Tag Archive: Psychoactive drug


The Drugging Of Our Children (Full Length)

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Uploaded on Jul 9, 2011

In the absence of any objective medical tests to determine who has ADD or ADHD, doctors rely in part on standardized assessments and the impressions of teachers and guardians while the they administer leave little room for other causes or aggravating factors, such as diet, or environment. Hence, diagnosing a child or adolescent with ADD or ADHD is often the outcome, although no organic basis for either disease has yet to be clinically proven. Psychiatrists may then prescribe psychotropic drugs for the children without first without making it clear to parents that these medications can have severe side-effects including insomnia, loss of appetite, headaches, psychotic symptoms and even potentially fatal adverse reactions, such as cardiac arrhythmia. And yet, despite these dangers, many school systems actually work with government agencies to force parents to drug their children, threatening those who refuse with the prospect of having their children taken from the home unless they cooperate.

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By Dr. Mercola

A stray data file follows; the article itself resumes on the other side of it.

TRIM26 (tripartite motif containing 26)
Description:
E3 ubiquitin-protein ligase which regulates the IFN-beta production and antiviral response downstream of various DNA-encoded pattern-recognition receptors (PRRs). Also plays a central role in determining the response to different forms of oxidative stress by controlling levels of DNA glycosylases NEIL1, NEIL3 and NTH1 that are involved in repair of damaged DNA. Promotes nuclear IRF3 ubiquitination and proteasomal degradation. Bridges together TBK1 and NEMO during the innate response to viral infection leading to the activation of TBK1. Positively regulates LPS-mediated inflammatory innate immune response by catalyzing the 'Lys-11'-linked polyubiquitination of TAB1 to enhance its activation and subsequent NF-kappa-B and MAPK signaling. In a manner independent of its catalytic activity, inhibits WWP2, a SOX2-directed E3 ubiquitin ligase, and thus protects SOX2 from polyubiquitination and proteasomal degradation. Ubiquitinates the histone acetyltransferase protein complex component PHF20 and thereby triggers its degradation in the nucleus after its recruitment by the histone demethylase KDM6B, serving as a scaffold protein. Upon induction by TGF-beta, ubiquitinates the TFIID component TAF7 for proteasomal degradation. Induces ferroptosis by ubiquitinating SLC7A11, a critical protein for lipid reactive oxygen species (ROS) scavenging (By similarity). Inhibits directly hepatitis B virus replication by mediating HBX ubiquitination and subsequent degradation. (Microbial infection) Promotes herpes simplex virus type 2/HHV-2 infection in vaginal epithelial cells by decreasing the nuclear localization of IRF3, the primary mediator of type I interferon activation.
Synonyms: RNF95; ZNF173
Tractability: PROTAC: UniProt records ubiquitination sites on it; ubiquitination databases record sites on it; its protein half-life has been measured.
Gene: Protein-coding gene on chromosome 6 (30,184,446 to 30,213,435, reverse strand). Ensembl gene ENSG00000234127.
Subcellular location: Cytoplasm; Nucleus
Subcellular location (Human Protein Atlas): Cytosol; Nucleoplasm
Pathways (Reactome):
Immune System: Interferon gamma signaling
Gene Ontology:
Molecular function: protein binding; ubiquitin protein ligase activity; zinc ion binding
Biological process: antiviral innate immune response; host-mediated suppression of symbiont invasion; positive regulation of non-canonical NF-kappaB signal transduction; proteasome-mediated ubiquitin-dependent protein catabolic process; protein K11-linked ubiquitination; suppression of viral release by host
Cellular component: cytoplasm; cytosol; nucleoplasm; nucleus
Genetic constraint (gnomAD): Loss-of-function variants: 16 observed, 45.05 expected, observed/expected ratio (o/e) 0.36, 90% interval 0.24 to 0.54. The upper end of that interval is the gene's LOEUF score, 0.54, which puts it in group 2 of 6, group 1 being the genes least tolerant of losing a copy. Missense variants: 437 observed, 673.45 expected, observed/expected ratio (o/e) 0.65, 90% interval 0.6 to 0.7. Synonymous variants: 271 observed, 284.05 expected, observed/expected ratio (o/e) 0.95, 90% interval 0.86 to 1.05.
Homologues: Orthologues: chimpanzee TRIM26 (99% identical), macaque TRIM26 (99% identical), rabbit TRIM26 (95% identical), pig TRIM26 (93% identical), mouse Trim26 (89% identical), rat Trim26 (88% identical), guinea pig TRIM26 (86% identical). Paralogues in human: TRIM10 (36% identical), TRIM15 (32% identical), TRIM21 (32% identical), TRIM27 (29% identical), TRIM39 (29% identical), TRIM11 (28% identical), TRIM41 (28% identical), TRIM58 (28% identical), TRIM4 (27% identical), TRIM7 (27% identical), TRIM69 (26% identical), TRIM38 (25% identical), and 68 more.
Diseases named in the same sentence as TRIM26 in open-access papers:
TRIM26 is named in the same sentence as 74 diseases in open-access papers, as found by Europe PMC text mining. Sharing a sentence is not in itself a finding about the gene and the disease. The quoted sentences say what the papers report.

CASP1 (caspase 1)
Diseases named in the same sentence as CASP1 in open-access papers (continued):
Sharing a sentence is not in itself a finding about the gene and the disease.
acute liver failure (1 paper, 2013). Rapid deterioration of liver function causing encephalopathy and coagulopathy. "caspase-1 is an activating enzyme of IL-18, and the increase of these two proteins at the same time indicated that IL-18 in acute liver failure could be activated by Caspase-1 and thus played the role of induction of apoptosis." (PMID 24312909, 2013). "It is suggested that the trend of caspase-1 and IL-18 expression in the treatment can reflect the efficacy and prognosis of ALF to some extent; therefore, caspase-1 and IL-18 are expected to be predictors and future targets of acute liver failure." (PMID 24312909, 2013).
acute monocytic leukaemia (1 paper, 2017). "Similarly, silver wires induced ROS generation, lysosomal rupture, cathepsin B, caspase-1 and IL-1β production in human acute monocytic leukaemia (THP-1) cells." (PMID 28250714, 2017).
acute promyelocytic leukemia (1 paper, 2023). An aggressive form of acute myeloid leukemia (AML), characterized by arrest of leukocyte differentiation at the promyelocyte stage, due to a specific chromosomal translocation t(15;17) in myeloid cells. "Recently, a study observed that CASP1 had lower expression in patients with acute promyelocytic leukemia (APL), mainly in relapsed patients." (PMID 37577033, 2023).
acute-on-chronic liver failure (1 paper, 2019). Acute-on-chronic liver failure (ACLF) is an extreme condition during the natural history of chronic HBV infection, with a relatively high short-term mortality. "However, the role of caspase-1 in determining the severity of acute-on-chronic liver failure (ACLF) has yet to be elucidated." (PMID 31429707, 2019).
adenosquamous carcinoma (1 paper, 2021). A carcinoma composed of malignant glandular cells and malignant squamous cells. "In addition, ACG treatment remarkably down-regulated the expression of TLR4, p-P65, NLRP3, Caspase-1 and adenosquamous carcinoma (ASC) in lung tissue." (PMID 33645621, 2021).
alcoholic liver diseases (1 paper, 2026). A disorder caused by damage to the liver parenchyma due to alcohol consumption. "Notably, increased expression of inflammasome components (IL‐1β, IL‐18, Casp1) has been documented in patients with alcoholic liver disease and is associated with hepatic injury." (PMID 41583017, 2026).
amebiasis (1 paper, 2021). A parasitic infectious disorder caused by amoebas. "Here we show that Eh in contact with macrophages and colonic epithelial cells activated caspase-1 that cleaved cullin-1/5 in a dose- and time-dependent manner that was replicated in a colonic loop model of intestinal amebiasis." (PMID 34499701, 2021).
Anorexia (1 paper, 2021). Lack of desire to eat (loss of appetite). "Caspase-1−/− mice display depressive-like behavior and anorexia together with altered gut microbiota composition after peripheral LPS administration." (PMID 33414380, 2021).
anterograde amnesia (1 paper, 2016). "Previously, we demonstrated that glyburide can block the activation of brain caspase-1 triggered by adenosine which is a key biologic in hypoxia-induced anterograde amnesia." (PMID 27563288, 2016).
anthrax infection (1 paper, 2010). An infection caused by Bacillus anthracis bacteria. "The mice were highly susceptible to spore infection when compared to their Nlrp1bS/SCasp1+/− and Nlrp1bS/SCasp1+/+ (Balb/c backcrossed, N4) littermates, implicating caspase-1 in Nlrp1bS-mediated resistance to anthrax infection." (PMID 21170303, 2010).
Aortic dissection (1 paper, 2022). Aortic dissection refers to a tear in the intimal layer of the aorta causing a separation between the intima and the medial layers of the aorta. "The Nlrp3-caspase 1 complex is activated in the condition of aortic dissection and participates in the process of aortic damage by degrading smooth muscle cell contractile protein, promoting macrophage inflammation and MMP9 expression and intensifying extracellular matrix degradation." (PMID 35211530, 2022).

Millions of US children are taking powerful mind-altering drugs, often before they’re even old enough to attend school.

Oftentimes the side effects are far worse than the conditions, such as attention deficit hyperactivity disorder (ADHD) for which they’re prescribed, and rival illegal street drugs in terms of their dangerous risks to health.

In children, the long-term effects are often largely unknown, while in the short term, we’ve seen shocking increases in violent and aggressive acts committed by teens taking one or more psychotropic drugs.

With the problem getting increasingly worse instead of better, now is a perfect time to view Gary Null’s excellent documentary, The Drugging of Our Children.

The number of prescriptions for psychotropic drugs for children more than doubled between 1995 and 2000; the documentary details the devastating consequences of this excessive medicating of our children, with a focus on children who have been diagnosed with ADHD.

Most Children Diagnosed with ADHD Are Given Drugs Even Though Misdiagnosis Is Common

As the documentary points out, many of you reading this probably don’t remember any kids in your class at school who were taking mind-altering drugs. And that’s likely because the vast majority were not.

In contrast, one in 10 US children is now claimed to have ADHD, which is a 22 percent increase since 2003.1 About two-thirds of the children diagnosed with ADHD are on some form of prescription medication, which is unfortunate not only because there are far better (and safer) treatment options but also because many are misdiagnosed.

ADHD seems to have become more or less the catchall designation for children who do not “behave well” — and one study determined that about 20 percent of children have likely been misdiagnosed.2 That’s nearly 1 million children in the US alone.